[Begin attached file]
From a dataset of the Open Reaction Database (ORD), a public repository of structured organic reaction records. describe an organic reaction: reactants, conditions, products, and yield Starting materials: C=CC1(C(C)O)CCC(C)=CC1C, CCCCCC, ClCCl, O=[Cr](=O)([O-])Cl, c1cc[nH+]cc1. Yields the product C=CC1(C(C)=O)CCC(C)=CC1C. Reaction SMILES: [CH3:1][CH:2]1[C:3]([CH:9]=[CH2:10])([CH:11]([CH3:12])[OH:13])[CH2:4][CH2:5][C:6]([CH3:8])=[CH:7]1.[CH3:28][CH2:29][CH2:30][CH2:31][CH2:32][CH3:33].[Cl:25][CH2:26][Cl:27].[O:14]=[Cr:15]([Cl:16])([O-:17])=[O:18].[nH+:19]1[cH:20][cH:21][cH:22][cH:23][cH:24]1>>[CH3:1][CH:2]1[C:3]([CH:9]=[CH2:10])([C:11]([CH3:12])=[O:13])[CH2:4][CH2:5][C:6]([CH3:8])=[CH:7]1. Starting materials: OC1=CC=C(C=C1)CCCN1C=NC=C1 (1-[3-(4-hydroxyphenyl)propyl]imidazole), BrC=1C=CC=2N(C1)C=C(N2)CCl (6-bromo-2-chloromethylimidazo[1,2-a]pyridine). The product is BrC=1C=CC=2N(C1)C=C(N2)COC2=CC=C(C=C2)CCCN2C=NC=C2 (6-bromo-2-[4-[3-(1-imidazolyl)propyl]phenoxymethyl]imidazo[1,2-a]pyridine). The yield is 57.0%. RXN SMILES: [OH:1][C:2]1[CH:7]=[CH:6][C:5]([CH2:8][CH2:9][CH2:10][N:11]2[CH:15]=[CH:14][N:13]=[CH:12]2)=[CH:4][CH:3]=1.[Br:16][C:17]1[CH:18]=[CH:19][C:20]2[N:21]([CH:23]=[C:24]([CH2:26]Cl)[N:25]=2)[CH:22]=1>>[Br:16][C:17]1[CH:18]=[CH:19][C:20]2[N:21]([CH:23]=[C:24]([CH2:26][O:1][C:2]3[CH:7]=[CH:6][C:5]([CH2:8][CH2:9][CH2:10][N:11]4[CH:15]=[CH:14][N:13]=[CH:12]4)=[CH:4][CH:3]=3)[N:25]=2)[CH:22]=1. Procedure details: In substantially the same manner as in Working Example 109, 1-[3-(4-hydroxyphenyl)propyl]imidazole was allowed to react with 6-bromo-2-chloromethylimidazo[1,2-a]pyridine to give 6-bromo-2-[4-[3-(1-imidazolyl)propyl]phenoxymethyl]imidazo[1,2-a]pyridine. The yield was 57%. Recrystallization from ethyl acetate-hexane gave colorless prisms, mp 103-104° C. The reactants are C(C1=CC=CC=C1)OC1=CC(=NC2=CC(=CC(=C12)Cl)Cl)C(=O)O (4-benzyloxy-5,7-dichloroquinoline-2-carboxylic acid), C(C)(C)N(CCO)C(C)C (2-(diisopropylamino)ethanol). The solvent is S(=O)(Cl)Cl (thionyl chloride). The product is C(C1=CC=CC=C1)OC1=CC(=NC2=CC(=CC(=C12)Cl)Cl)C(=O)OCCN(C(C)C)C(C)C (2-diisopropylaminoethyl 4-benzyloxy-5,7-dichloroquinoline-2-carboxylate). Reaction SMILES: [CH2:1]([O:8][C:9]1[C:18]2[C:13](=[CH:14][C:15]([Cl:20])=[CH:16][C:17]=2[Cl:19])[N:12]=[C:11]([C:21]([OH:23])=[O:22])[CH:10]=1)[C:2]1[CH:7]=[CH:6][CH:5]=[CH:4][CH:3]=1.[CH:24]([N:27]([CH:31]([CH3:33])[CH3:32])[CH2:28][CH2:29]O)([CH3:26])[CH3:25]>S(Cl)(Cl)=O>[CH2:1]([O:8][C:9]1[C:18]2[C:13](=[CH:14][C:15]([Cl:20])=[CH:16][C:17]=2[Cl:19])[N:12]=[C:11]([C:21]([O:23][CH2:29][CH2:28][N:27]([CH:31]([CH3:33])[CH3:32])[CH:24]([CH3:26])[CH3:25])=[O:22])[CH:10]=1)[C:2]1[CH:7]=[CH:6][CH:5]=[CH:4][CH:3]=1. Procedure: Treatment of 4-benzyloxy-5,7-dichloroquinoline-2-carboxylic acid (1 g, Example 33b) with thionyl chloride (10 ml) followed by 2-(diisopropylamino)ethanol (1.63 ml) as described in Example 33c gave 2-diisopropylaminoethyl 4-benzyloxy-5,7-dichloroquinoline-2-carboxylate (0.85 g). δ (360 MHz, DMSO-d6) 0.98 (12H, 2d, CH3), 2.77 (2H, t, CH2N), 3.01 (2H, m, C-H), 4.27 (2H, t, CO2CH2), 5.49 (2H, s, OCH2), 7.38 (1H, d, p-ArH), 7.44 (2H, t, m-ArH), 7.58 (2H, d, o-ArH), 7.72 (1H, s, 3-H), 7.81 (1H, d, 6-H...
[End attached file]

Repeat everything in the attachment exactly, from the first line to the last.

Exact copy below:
From a dataset of the Open Reaction Database (ORD), a public repository of structured organic reaction records. describe an organic reaction: reactants, conditions, products, and yield Starting materials: C=CC1(C(C)O)CCC(C)=CC1C, CCCCCC, ClCCl, O=[Cr](=O)([O-])Cl, c1cc[nH+]cc1. Yields the product C=CC1(C(C)=O)CCC(C)=CC1C. Reaction SMILES: [CH3:1][CH:2]1[C:3]([CH:9]=[CH2:10])([CH:11]([CH3:12])[OH:13])[CH2:4][CH2:5][C:6]([CH3:8])=[CH:7]1.[CH3:28][CH2:29][CH2:30][CH2:31][CH2:32][CH3:33].[Cl:25][CH2:26][Cl:27].[O:14]=[Cr:15]([Cl:16])([O-:17])=[O:18].[nH+:19]1[cH:20][cH:21][cH:22][cH:23][cH:24]1>>[CH3:1][CH:2]1[C:3]([CH:9]=[CH2:10])([C:11]([CH3:12])=[O:13])[CH2:4][CH2:5][C:6]([CH3:8])=[CH:7]1. Starting materials: OC1=CC=C(C=C1)CCCN1C=NC=C1 (1-[3-(4-hydroxyphenyl)propyl]imidazole), BrC=1C=CC=2N(C1)C=C(N2)CCl (6-bromo-2-chloromethylimidazo[1,2-a]pyridine). The product is BrC=1C=CC=2N(C1)C=C(N2)COC2=CC=C(C=C2)CCCN2C=NC=C2 (6-bromo-2-[4-[3-(1-imidazolyl)propyl]phenoxymethyl]imidazo[1,2-a]pyridine). The yield is 57.0%. RXN SMILES: [OH:1][C:2]1[CH:7]=[CH:6][C:5]([CH2:8][CH2:9][CH2:10][N:11]2[CH:15]=[CH:14][N:13]=[CH:12]2)=[CH:4][CH:3]=1.[Br:16][C:17]1[CH:18]=[CH:19][C:20]2[N:21]([CH:23]=[C:24]([CH2:26]Cl)[N:25]=2)[CH:22]=1>>[Br:16][C:17]1[CH:18]=[CH:19][C:20]2[N:21]([CH:23]=[C:24]([CH2:26][O:1][C:2]3[CH:7]=[CH:6][C:5]([CH2:8][CH2:9][CH2:10][N:11]4[CH:15]=[CH:14][N:13]=[CH:12]4)=[CH:4][CH:3]=3)[N:25]=2)[CH:22]=1. Procedure details: In substantially the same manner as in Working Example 109, 1-[3-(4-hydroxyphenyl)propyl]imidazole was allowed to react with 6-bromo-2-chloromethylimidazo[1,2-a]pyridine to give 6-bromo-2-[4-[3-(1-imidazolyl)propyl]phenoxymethyl]imidazo[1,2-a]pyridine. The yield was 57%. Recrystallization from ethyl acetate-hexane gave colorless prisms, mp 103-104° C. The reactants are C(C1=CC=CC=C1)OC1=CC(=NC2=CC(=CC(=C12)Cl)Cl)C(=O)O (4-benzyloxy-5,7-dichloroquinoline-2-carboxylic acid), C(C)(C)N(CCO)C(C)C (2-(diisopropylamino)ethanol). The solvent is S(=O)(Cl)Cl (thionyl chloride). The product is C(C1=CC=CC=C1)OC1=CC(=NC2=CC(=CC(=C12)Cl)Cl)C(=O)OCCN(C(C)C)C(C)C (2-diisopropylaminoethyl 4-benzyloxy-5,7-dichloroquinoline-2-carboxylate). Reaction SMILES: [CH2:1]([O:8][C:9]1[C:18]2[C:13](=[CH:14][C:15]([Cl:20])=[CH:16][C:17]=2[Cl:19])[N:12]=[C:11]([C:21]([OH:23])=[O:22])[CH:10]=1)[C:2]1[CH:7]=[CH:6][CH:5]=[CH:4][CH:3]=1.[CH:24]([N:27]([CH:31]([CH3:33])[CH3:32])[CH2:28][CH2:29]O)([CH3:26])[CH3:25]>S(Cl)(Cl)=O>[CH2:1]([O:8][C:9]1[C:18]2[C:13](=[CH:14][C:15]([Cl:20])=[CH:16][C:17]=2[Cl:19])[N:12]=[C:11]([C:21]([O:23][CH2:29][CH2:28][N:27]([CH:31]([CH3:33])[CH3:32])[CH:24]([CH3:26])[CH3:25])=[O:22])[CH:10]=1)[C:2]1[CH:7]=[CH:6][CH:5]=[CH:4][CH:3]=1. Procedure: Treatment of 4-benzyloxy-5,7-dichloroquinoline-2-carboxylic acid (1 g, Example 33b) with thionyl chloride (10 ml) followed by 2-(diisopropylamino)ethanol (1.63 ml) as described in Example 33c gave 2-diisopropylaminoethyl 4-benzyloxy-5,7-dichloroquinoline-2-carboxylate (0.85 g). δ (360 MHz, DMSO-d6) 0.98 (12H, 2d, CH3), 2.77 (2H, t, CH2N), 3.01 (2H, m, C-H), 4.27 (2H, t, CO2CH2), 5.49 (2H, s, OCH2), 7.38 (1H, d, p-ArH), 7.44 (2H, t, m-ArH), 7.58 (2H, d, o-ArH), 7.72 (1H, s, 3-H), 7.81 (1H, d, 6-H...